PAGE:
State House Sound Bites

Capitol reporter Katie Meyer covers Pennsylvania politics and issues at the Pennsylvania state capitol.

PA House votes to stop letting lawmakers lease cars

Written by Katie Meyer, Capitol Bureau Chief | Oct 1, 2018 5:32 PM
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Some lawmakers use state-owned vehicles in their commutes to Harrisburg. It's not a practice everyone agrees with. (Photo by AP)

 

(Harrisburg) -- A plan to stop future state lawmakers from leasing taxpayer-funded vehicles has passed the House and is now moving on to the Senate.

The Republican-backed initiative is borne of concerns car accidents and other repairs cost too much.

42 members of the legislature lease state vehicles--27 in the House, and 15 in the Senate.

In the House, all are Democrats. In the Senate, all but five are.

Delaware County Representative Margo Davidson, a Democrat, has gotten in three accidents in state cars, racking up $30,000 in repair costs covered by state insurance.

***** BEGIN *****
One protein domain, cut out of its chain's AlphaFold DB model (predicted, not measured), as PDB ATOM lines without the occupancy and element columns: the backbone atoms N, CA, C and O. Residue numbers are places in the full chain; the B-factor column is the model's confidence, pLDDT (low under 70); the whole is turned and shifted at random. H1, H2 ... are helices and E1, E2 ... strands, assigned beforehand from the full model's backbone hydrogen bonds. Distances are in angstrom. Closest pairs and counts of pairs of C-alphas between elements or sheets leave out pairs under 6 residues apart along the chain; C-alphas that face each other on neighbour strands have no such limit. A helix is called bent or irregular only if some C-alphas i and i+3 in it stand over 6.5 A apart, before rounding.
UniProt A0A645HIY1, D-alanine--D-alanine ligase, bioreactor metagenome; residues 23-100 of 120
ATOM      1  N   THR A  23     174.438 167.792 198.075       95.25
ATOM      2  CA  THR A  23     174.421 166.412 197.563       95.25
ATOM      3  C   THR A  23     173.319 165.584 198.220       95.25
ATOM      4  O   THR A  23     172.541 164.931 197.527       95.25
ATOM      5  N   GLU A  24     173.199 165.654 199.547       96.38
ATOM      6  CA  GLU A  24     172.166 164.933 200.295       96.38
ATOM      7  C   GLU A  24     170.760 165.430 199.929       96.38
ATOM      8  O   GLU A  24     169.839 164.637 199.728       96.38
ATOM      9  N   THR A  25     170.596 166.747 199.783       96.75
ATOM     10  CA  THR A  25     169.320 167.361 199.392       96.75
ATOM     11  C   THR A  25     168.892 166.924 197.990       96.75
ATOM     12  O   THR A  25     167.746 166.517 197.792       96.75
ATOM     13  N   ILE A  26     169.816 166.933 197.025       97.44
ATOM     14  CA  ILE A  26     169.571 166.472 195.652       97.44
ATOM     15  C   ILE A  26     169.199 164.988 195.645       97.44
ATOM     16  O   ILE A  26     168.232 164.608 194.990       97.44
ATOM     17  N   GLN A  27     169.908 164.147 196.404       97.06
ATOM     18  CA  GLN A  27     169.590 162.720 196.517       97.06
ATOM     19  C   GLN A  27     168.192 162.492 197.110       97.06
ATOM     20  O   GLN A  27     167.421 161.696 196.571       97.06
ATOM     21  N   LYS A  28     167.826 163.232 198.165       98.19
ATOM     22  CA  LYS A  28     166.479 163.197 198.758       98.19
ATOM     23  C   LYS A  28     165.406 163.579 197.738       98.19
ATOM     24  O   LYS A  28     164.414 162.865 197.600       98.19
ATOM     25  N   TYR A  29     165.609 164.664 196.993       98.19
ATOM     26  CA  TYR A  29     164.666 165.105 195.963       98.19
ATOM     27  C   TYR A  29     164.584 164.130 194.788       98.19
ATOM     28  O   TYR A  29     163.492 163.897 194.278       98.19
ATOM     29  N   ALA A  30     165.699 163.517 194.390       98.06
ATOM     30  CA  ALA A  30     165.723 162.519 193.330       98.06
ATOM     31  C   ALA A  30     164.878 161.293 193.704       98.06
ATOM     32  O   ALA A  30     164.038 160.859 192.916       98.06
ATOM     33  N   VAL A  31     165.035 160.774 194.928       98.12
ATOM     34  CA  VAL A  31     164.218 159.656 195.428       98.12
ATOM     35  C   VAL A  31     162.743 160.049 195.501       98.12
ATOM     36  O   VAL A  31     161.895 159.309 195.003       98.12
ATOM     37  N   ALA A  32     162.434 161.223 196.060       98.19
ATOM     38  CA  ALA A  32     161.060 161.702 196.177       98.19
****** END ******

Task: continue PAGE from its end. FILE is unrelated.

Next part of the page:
Supporters of the bill have held her up as an example of why leases are too expensive.

But she protests--noting if a lawmaker drives enough miles, a lease is actually more cost-effective than the state's 55 cent-per-mile reimbursement.

"This is nothing more than political theater, Mr. Speaker," she said on the House floor. "It is not economic reality."

Bill sponsor Brad Roae, a Crawford County Republican representative, said that doesn't assuage his concerns.

"If legislators are elected in the future that have bad driving records, and they have accidents, taxpayers are going to pay more money than if that wasn't the situation," he said.

The measure now goes to the Senate where, notably, the two top Republicans lease state cars.

A spokesperson for Senate President Pro Tempore Joe Scarnati didn't immediately comment, and Leader Jake Corman didn't have much to say.

"Until this very second, I didn't even know about the bill, so we'll see when it comes over," he said.

The Senate has only six remaining voting days before the legislative session ends and the proposal would have to be restarted from scratch if it fails to pass.

Published in News, State House Sound Bites

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